Priests, fellow companions – WeekNews

There third monograph of the magazine Presbyters is dedicated to spiritual accompaniment (here). Not only with the intention of reiterating the importance of spiritual accompaniment or of encouraging the priest to be trained for this precious service. The issue aims to “look at the priest as the recipient of spiritual accompaniment, trying to grasp the reasons why it is worth undertaking and remaining faithful to him and the many resistances that are an obstacle. An effective spiritual accompaniment, capable of attention and reading of the different phases of human and spiritual growth, is the privileged place of discernment to understand where and how the Holy Spirit leads life and to accompany the path (not taken for granted) of the faith of the presbyter. “. We publish theeditorial signed by Don Nico Dal Molin.

“At that time Jesus called the twelve to him and began to send them out in pairs” (Mk 6: 7). The text of Mark’s call clearly states that the disciples are sent on a “two by two” mission. The same expression is also present in Luke (10: 1), although in a different context such as the mission of the “seventy-two disciples.”[1]

It is true that the sobriety of the text does not tell us how the two disciples lived the relationship between them. However, it is a suggestive provocation to remind us that ordained ministry is not a solitary and isolated adventure, but always and in any case is situated in the dynamics of the relationship, of the company.

Perhaps Mark’s text also implies the fact that two of us can better protect ourselves from dangers. Qoelet already suggested that “it is better to be two than one” (Qo 4: 9). Being in two gives strength and credibility to the witness who, in order to be valid, had to be based on at least two witnesses (cf. Deut 19:15). Above all, not being alone is essential to being able to live relationships, communion and charity.

The strength of a friend and a Word

The mission of the priest – today it is even more evident – does not consist above all in the activity, only in “doing” for the others, but it is necessary to move more and more the center of gravity of the pastoral service towards a relational perspective.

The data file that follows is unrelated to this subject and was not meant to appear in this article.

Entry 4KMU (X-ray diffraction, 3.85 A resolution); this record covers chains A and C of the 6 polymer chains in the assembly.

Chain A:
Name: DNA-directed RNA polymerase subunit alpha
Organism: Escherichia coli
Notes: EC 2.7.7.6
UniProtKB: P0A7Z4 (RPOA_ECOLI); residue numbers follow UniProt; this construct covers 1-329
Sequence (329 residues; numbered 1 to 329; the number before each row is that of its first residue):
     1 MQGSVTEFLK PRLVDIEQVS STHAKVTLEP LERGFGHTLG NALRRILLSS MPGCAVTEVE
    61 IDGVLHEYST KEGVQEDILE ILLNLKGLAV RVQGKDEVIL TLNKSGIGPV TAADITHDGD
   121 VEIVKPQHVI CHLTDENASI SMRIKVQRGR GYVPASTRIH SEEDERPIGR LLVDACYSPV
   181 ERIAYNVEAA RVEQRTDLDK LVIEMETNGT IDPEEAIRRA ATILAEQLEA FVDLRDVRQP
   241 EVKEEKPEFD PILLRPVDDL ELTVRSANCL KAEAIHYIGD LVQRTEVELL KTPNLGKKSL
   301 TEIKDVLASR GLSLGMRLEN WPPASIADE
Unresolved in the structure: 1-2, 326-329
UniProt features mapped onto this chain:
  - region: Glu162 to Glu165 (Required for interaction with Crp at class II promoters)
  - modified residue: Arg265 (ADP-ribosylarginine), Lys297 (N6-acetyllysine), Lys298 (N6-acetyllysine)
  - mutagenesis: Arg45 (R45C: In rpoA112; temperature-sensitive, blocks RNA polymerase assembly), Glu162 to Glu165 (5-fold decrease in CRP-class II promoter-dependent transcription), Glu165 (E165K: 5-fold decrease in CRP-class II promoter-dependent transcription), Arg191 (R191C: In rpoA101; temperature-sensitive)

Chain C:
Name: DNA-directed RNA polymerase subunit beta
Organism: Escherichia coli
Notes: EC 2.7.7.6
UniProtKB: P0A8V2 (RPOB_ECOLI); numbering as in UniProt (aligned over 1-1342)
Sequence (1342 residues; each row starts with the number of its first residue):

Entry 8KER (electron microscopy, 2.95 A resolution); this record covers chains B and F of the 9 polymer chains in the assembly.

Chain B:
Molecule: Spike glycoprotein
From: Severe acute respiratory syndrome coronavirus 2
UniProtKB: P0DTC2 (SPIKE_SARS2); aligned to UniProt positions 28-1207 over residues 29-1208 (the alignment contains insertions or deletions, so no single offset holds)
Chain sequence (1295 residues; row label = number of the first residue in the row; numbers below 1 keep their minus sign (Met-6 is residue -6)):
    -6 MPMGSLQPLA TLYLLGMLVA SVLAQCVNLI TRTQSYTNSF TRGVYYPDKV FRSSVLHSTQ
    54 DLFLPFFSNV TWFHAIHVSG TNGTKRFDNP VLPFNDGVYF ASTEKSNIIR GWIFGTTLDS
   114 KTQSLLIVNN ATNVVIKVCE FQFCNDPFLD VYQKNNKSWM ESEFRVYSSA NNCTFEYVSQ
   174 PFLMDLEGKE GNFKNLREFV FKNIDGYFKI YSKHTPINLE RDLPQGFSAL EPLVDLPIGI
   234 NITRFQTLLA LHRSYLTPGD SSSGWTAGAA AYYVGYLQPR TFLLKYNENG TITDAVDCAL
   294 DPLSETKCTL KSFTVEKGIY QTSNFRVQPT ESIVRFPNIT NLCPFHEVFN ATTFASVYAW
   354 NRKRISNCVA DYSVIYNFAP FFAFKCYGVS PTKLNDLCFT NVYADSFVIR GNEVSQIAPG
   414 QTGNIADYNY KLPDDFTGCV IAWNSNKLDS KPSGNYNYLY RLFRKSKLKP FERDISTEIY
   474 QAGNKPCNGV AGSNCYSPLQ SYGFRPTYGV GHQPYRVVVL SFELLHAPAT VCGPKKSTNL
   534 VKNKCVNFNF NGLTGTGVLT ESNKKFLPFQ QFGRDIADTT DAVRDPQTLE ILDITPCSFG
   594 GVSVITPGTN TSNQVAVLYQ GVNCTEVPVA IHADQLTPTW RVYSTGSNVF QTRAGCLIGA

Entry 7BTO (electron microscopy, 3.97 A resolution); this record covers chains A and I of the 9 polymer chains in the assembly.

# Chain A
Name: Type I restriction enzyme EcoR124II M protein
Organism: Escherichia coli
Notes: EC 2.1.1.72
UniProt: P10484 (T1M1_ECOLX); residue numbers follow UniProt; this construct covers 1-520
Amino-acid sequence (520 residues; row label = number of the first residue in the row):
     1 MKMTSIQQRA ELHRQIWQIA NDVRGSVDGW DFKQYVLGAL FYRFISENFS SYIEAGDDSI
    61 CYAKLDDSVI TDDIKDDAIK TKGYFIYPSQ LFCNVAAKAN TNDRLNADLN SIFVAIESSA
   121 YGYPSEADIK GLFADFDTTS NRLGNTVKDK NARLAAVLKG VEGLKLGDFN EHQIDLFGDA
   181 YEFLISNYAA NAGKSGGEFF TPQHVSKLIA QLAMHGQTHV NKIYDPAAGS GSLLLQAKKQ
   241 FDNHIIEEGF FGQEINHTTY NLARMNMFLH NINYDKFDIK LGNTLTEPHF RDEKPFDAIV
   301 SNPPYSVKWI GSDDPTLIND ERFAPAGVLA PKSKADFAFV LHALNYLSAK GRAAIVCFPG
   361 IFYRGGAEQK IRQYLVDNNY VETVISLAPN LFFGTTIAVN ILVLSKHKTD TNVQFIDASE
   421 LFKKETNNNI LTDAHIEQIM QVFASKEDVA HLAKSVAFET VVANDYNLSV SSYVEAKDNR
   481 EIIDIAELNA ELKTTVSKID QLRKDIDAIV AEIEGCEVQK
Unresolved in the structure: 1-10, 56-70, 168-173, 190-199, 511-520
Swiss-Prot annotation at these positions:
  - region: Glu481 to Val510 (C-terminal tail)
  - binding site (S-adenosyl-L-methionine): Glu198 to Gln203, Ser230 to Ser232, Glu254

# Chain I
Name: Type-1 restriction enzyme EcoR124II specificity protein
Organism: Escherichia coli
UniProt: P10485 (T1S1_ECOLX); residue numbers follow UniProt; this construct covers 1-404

The fraternity of the envoys is the first witness that certifies the goodness of going to proclaim the Gospel of Jesus. The first announcement that the disciples bring with them is the gesture of their communion, it is the victory over the temptation of loneliness.

The choice Jesus proposes to his followers certainly has a strong motivational value. It doesn’t really seem convenient, because by traveling individually they would surely have reached more destinations. It doesn’t even seem so effective; a larger group could have had a more direct and provocative impact on the public.

The “two” is the number of the relationship, from the origins of creation. Duality means difference and otherness, but also need, reciprocity and sharing. The two is the number that surpasses selfishness and self-referentiality, but is not lost on impersonal mass or group dynamics. Two people look into each other’s eyes, not three or twelve, not alone.[2]

And the disciples leave only with the strength of a friend and a Word.

Being in company is more than not being alone, because what is concrete is sharing. It is a deeply ecclesial experience: “There are many members, but only one is the body. The eye cannot say to the hand, “I do not need you”; nor from head to toe: “I do not need you” (1 Cor 12: 20-21).

In the Church, but it is valid for all spheres of human life, we are sent to each other to help each other. The companions of the way that the Lord puts by our side are essential figures for each of us. With them you can share the bread of loneliness and friendship, doubt and confidence, fatigue and serenity. In the context of a synodal path in which our Churches are engaged, it would be important to ask ourselves again, “What do I receive from others that help me understand and choose the good things in life?”

The dimension of confrontation and relationality is essential in the priest’s mission because it fosters verification, encouragement, fraternal correction, and puts a barrier to the narcissistic intoxication of the ego that is never blamed for mistakes or sins. Perhaps, precisely because of this, in the Acts of the Apostles Luke is so insistent on narrating the missions of Paul and Barnabas, of Paul and Silas, of Barnabas and Mark …

Two by two, not only, at least one friend in whom to support the heart when the heart is lacking; in pairs, to support each other; two by two, as a curtain of light for the presence of Jesus, because where two or three are united in my name there I am.[3]

Accompanied escorts

It is the title of an essay by the monk Guidalberto Bormolini. Awakening this awareness requires creating opportunities and experiences, places and people that facilitate discussion and are available for accompaniment. Bormolini, even with a focus specific about the accompanying relationship in the latter part of life, some suggest entrance benefits for each accompaniment path.

The accompaniment is not aimed at a practical result, but at the “beauty of care in itself, which every living thing deserves.” It is essential that the companion take care of his own interiority, “have the necessary inner freedom, and establish an indispensable deep communion.”

This dimension is well specified by modern relational psychology; is defined connection (connection), so a real experience of authenticity is possible within meaningful relationships that promote integration between autonomy and relationality.[4]